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  • Writer's pictureSecond Opinion Magazine

Acupuncture: Working Toward the Same Goal

by Paul Schlosser, MD DABMA, Two Rivers Clinic

Does medical acupuncture really represent a change in health care delivery in the United States? Absolutely, yes! This hybrid medical approach represents the best of both worlds—East and West: disciplined, rigorous science and a more philosophic, natural approach of ancient metaphysics.

The lyrics in a well-known pop song read: “After changes upon changes, as we are more or less the same.” I think that very aptly defines our current interest in health care alternatives. I would contend that the basic goals and premise of acupuncture and Western-style medicine are indeed very similar. We all strive for good health—to be enjoyed for as long as we can. I think that that is a given. The ultimate role of health care then is to maximize those chances while doing so without incurring undue risk. We all fantasize about a magic bullet that would achieve that goal. Worldwide, that magic bullet takes on different forms, but the ultimate goal remains the same. There are many avenues that attempt to attain this. Acupuncture is only one such avenue.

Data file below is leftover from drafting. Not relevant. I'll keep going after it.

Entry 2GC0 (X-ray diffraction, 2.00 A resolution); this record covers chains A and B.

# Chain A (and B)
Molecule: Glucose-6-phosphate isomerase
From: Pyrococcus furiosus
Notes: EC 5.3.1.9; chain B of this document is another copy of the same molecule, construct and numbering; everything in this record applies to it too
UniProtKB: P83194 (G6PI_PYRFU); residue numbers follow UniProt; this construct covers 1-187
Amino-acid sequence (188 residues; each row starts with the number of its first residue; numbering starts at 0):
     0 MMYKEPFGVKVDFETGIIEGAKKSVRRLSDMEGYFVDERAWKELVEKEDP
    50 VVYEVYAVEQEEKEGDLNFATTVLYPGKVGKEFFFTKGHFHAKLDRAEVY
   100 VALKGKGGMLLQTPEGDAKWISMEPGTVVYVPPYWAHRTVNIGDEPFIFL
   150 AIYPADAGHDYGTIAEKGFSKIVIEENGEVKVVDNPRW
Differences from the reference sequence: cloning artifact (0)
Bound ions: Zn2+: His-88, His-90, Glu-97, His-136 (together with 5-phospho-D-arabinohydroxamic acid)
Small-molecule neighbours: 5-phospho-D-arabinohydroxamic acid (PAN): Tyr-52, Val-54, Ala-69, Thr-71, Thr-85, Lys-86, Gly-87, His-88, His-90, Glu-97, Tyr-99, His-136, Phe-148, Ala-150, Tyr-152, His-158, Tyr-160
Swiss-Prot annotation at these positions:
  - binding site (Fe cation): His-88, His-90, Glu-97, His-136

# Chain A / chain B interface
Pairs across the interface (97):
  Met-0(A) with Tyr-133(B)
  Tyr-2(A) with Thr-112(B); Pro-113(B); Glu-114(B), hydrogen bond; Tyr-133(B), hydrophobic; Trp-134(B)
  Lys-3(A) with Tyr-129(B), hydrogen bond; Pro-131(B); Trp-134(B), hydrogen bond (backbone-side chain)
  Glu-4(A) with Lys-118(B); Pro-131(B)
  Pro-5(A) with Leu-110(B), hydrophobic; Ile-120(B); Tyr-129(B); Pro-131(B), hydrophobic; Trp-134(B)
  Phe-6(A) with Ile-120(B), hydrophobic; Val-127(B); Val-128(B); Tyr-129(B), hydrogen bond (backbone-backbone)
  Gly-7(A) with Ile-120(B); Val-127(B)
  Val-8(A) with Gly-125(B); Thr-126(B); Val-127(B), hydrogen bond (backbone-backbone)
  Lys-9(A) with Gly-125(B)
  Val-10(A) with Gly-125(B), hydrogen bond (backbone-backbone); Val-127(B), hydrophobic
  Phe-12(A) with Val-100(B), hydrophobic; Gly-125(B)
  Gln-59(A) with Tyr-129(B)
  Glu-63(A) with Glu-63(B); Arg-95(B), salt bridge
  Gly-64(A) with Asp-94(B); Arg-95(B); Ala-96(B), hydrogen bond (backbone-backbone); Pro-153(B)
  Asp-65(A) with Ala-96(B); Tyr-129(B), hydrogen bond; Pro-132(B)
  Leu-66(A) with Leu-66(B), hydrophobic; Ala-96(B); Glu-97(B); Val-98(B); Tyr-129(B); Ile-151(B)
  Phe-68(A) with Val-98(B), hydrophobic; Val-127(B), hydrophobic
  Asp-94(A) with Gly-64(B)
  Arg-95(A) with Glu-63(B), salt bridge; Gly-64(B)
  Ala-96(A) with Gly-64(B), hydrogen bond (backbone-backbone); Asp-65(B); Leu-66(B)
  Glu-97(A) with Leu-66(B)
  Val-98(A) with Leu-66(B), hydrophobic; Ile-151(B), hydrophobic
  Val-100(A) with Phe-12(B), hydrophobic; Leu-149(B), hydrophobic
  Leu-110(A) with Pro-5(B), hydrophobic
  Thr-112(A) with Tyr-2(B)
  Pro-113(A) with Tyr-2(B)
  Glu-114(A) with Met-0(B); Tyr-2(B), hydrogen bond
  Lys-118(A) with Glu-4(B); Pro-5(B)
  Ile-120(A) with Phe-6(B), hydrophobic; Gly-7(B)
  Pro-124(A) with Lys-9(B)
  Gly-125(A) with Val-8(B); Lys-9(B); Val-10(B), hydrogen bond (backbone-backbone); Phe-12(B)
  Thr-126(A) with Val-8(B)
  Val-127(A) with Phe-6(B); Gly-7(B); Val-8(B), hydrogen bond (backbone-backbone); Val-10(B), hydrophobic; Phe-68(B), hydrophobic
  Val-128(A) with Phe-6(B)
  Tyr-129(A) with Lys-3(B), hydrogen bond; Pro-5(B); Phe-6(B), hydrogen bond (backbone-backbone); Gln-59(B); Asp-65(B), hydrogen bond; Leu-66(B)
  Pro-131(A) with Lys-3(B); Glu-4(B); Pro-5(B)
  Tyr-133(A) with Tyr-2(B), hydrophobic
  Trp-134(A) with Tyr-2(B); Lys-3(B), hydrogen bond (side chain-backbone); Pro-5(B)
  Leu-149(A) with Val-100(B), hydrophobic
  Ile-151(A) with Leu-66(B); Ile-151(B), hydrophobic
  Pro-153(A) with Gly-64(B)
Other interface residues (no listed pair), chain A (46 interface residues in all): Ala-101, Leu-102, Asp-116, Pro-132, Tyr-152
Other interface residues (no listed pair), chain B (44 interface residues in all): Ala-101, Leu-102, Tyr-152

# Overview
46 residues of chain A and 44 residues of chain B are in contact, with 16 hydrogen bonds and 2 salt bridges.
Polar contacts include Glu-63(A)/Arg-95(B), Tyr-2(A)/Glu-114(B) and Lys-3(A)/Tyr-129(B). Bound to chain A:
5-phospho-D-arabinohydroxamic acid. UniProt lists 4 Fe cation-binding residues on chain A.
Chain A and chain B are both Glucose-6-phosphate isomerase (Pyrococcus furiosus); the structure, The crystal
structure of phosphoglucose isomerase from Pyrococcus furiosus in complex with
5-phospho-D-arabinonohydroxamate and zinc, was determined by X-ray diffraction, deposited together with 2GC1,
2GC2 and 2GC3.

In my experience, which encompasses many experiences ranging from Western biomedical paradigms to Eastern medical approaches, acupuncture offers the greatest chance at accomplishing this goal. Offering medical acupuncture, I repeatedly see the same quest by patients: wanting to get better, without sacrificing safety, without incurring necessary personal financial or time debt.

The ultimate beauty of the acupuncture paradigm is that it relies heavily on the body’s innate abilities to heal itself. By re-establishing balance of, in this case, body energy as it travels throughout multiple meridians or paths, one can eliminate many of the symptoms of concern for any individual. These symptoms exist on multiple levels in the body, ranging from the pain of arthritis to the even more debilitating ravages of loss of body control, as might be seen in alcoholism or post-traumatic stress syndrome. My point is that virtually everything that can go wrong with a person can be approached and, to a greater or lesser extent, treated using acupuncture.

The safety of this approach is famously vast; in my opinion, the edge which medical acupuncture offers is that the practitioners of such, being medically trained, only help to make this a more safe exploration. There is no panacea, unfortunately. With that being said, I encourage us all to keep looking and keep trying to make this life as fulfilling as possible.


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